PARIS — Renault is pushing ahead with its plan to name a new director to the board of Nissan and safeguard power within their car-making alliance, signaling mounting tension between the two companies almost a month after the jailing of leader Carlos Ghosn.
“Renault wants to exercise the possibility to name its directors and this will be done at a shareholders’ meeting,” Martin Vial, a Renault board member and head of the agency that holds the French government’s stake, said in an interview Tuesday on BFM Business.
Through complicated cross shareholdings, Renault owns 43 percent of Nissan and has three board members including Ghosn, who was indicted in Japan for financial crimes.
The comments served to highlight a growing rift between the French and Japanese manufacturers over their respective powers within each others boardrooms. On Monday, Nissan Chief Executive Officer Hiroto Saikawa rebuffed the French carmaker’s demand for a meeting of all shareholders to discuss Nissan’s governance, something it would need to do to change its board representation.
“It’s not a fight,” Vial said. “Renault has rights over Nissan as a shareholder” and will exercise them to replace Ghosn on the board if we have to.
Saikawa traveled to Amsterdam for a meeting starting Tuesday of the alliance between Nissan, Renault and the third partner, Mitsubishi Motors Corp., according to a person familiar with the plan, who asked not to be identified as the information isn’t public. The last time the carmakers met — soon after car titan Ghosn’s arrest and ouster as Nissan’s chairman in November — Saikawa, 65, chose to attend the gathering by video.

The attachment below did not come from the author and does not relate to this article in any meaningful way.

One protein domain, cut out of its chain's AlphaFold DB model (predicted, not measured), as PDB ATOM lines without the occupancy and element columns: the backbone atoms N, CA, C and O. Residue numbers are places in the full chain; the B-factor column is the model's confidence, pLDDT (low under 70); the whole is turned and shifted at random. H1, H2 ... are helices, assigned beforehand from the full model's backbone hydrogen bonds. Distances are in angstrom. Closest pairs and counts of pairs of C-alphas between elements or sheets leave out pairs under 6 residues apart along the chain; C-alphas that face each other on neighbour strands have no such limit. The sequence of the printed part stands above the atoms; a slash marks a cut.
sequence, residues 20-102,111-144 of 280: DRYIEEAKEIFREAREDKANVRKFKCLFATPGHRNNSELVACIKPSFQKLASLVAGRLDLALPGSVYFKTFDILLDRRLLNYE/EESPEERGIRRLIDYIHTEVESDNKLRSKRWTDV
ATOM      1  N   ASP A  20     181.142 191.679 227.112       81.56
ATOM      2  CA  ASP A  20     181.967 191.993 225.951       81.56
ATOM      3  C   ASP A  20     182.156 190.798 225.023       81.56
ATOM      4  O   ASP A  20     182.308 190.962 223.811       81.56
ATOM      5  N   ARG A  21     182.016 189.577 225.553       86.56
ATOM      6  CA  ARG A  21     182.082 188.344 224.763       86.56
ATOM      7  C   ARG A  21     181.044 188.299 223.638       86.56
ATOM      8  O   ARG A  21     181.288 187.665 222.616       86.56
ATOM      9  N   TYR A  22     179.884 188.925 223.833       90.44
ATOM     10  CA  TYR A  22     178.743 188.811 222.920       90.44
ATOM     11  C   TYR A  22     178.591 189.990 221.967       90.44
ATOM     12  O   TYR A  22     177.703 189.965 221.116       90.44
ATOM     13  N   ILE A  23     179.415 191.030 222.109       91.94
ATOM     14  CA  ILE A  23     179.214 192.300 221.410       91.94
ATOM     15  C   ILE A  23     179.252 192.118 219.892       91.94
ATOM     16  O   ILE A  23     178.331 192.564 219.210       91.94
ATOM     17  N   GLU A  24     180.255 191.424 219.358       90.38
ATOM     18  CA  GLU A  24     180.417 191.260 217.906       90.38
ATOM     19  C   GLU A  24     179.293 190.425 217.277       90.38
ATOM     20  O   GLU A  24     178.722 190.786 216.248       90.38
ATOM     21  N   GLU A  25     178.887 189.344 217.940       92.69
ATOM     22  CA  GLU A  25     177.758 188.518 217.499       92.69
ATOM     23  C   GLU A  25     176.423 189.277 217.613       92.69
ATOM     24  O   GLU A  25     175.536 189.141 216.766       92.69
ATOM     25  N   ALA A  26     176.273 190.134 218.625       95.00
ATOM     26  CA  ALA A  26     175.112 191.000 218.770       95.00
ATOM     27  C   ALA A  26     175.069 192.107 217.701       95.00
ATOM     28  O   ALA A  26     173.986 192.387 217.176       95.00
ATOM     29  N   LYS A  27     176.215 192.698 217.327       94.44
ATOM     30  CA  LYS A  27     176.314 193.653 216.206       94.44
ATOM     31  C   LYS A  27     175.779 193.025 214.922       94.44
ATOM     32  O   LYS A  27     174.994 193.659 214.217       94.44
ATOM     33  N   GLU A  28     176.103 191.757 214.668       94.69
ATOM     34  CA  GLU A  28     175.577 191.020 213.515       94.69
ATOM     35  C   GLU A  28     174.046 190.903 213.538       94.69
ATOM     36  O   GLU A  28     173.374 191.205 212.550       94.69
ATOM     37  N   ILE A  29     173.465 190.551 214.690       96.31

At the two-day gathering, the CEO will have a chance to personally give a detailed explanation of the events that led to Ghosn’s indictment by Japanese prosecutors on allegations he understated his income. Renault, Nissan’s largest shareholder and the company that bailed out the Japanese automaker two decades back, has been pressing for specifics, as has the French government. Vial reiterated the demand Tuesday.
Ghosn’s arrest has created a climate of suspicion between the companies, whose alliance has been held together by the high-flying car executive for two decades. While Nissan ousted Ghosn, Renault technically kept him on as chairman and CEO while it seeks more information and evidence about the accusations. Ghosn, 64, also remains head of the alliance.
In preparing for the post-Ghosn era, Vial said Tuesday that Renault will keep its power to helm the partnership. “Our preoccupation is that Renault claim its full rights within the alliance,” he said. “As a shareholder, we want to preserve and reinforce the alliance over the long term.”
Both Nissan and Renault have repeatedly said they are committed to the car alliance, the world’s largest. Nissan, though, has long been unhappy about what it considers an outsized French role in the partnership, and is seeking to redress perceived imbalances, people familiar with the matter have said.
“In this situation we have to keep cool heads,” Vial said. “We have to be very careful not to break up this alliance and that’s our guiding principle.”